As he heads into his third NBA season, the clock is ticking for Darius Bazley. The former first-round pick has been solid to this point in his career, but will have to make quite the leap if he wants to continue to be a key piece of the team going forward.
Bazley was selected No. 23 overall in the 2019 NBA Draft. While not all of his peers will be extended next summer, the bulk of that class is extension eligible and could be earning new contracts.
The Thunder have quite a bit of flexibility with Bazley’s contract over the next two years, but the 2021-22 season could be the most important of all for him.
The 6-foot-9 forward has a team option worth roughly $4.3 million for the 2022-23 season and a qualifying offer of around $6.2 million for the 2023-24 season.
With that in mind, Oklahoma City will be using the upcoming season to evaluate Bazley’s future with the team. Will he blossom into a solidified NBA starter, or will he prove to just be a solid bench piece for the long haul?
The answer should get more clear in the 2021-22 season, as three years of a sample size is generally enough to have a good idea of what a player’s ceiling might be. If Bazley takes a step and projects to be a cornerstone piece, he’ll be on track for an extension with the Thunder long-term. If not, he could be a trade chip before the end of his contract, similar to his former teammate Hamidou Diallo.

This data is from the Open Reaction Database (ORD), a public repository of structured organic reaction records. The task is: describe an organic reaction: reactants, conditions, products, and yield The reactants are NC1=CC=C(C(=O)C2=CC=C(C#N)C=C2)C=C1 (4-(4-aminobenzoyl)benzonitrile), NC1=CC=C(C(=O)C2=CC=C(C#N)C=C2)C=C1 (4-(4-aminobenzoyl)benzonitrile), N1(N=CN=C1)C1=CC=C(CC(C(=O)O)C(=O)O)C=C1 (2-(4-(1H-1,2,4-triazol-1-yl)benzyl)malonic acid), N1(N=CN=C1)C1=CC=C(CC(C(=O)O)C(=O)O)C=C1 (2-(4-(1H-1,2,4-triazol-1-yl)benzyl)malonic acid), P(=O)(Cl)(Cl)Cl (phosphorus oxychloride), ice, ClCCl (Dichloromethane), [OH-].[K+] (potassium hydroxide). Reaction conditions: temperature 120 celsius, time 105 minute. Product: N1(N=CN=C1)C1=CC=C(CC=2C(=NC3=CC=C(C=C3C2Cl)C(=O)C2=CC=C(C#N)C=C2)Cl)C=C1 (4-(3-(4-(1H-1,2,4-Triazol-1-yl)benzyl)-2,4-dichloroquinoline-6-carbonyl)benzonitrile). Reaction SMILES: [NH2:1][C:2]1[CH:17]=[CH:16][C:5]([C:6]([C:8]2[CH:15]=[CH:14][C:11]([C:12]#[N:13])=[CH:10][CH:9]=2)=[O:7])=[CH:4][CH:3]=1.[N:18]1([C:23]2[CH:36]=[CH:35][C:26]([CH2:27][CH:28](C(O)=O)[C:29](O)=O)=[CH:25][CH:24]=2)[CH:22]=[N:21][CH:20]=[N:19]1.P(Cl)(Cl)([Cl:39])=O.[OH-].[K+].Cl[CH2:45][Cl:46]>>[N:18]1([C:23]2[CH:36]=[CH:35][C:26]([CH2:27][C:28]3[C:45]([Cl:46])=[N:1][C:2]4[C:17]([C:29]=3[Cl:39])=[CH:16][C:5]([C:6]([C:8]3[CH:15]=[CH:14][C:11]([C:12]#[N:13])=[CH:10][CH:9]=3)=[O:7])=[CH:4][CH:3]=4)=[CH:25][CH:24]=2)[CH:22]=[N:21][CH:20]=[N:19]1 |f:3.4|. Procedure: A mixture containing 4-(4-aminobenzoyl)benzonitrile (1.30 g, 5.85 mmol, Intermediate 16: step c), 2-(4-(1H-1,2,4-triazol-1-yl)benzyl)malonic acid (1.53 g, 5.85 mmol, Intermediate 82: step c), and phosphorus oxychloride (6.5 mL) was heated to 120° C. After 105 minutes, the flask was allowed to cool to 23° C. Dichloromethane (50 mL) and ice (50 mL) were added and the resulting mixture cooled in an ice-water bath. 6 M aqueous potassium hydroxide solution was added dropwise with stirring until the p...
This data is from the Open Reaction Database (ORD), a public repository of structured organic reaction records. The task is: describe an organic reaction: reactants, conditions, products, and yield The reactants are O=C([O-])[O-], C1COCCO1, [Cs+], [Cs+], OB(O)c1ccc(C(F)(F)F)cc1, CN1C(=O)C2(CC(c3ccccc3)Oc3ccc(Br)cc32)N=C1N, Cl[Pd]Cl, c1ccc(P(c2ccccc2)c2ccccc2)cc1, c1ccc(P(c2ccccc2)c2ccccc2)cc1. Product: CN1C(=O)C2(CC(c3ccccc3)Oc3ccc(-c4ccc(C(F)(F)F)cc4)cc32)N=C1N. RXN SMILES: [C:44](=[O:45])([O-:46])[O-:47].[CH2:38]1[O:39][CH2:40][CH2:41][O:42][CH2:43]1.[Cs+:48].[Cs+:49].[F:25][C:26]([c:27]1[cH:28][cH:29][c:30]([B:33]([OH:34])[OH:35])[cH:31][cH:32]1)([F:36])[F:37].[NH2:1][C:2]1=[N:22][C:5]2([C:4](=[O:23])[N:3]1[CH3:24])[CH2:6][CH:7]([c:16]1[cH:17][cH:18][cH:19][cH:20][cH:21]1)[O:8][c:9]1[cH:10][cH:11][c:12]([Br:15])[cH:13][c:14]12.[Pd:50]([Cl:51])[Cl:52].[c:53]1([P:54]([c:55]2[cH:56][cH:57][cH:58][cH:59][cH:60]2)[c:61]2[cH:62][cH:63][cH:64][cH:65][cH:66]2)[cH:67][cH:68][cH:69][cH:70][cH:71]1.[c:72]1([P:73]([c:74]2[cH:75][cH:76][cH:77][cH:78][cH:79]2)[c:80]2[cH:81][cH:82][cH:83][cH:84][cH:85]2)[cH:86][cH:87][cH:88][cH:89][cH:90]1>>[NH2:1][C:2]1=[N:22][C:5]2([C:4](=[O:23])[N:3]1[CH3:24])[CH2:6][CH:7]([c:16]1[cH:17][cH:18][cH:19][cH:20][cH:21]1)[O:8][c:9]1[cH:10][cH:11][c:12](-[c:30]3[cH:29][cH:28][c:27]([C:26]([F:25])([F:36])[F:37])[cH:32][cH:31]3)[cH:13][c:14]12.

As Oklahoma City continues to accumulate talent over the next few seasons, the competition will continue to increase for Bazley. The Thunder will likely have top-ten draft picks in the next two drafts, meaning a star-caliber forward could be walking in the door.
As the years go on, Bazley will have to continue to prove himself, increasing the pressure to perform.
Last season with the Thunder, he did take a step forward. As he moved into a full-time starter role and played more minutes, he improved in nearly every statistical category. However, his efficiency was nearly as low as his rookie season which raises questions about him being a top option for the Thunder long-term.
While he averaged 13.7 points and 7.2 rebounds per contest, he shot just 39.6 percent from the floor, 29.0 percent from three and 70.2 percent from the free throw line. These types of shooting splits won’t be acceptable moving forward if he wants to prove he’s capable of being a starter on a playoff-caliber team.
With the perfect NBA frame and the intangibles Bazley has, it wouldn’t be surprising to see him become one of the most improved players in the league this season. He’ll also get plenty of opportunity given the state of the rebuilding Thunder.
Either way, it’s the most important season of Bazley’s NBA career as he enters the final guaranteed season of his contract. The results of the 2021-22 season could truly impact his future with the team and whether he’s extended or traded.